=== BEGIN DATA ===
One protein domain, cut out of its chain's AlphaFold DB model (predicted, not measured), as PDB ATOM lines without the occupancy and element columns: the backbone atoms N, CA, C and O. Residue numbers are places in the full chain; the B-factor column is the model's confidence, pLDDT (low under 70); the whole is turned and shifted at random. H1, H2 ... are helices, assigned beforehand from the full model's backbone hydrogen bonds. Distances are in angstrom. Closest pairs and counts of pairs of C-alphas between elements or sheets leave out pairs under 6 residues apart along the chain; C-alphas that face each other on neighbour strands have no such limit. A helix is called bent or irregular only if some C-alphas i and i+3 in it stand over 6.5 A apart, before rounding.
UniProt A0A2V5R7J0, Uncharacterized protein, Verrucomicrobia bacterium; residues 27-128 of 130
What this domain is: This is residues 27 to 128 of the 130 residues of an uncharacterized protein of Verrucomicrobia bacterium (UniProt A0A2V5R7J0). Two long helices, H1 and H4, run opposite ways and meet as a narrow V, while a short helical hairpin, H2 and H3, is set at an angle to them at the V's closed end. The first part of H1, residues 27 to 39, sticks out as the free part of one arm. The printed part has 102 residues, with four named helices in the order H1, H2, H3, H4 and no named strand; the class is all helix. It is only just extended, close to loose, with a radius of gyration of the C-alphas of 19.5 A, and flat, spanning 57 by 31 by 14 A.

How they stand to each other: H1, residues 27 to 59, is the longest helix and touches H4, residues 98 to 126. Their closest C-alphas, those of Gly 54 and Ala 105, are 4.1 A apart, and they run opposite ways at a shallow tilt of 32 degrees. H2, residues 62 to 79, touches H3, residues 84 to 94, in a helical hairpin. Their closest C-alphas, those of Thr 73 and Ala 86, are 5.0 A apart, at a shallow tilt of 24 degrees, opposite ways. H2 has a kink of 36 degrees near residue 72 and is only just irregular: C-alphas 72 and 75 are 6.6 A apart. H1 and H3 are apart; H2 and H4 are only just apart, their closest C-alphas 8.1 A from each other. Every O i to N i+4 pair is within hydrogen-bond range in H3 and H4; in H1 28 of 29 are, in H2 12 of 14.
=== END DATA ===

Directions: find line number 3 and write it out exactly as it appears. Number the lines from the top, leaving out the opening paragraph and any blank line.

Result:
How they stand to each other: H1, residues 27 to 59, is the longest helix and touches H4, residues 98 to 126. Their closest C-alphas, those of Gly 54 and Ala 105, are 4.1 A apart, and they run opposite ways at a shallow tilt of 32 degrees. H2, residues 62 to 79, touches H3, residues 84 to 94, in a helical hairpin. Their closest C-alphas, those of Thr 73 and Ala 86, are 5.0 A apart, at a shallow tilt of 24 degrees, opposite ways. H2 has a kink of 36 degrees near residue 72 and is only just irregular: C-alphas 72 and 75 are 6.6 A apart. H1 and H3 are apart; H2 and H4 are only just apart, their closest C-alphas 8.1 A from each other. Every O i to N i+4 pair is within hydrogen-bond range in H3 and H4; in H1 28 of 29 are, in H2 12 of 14.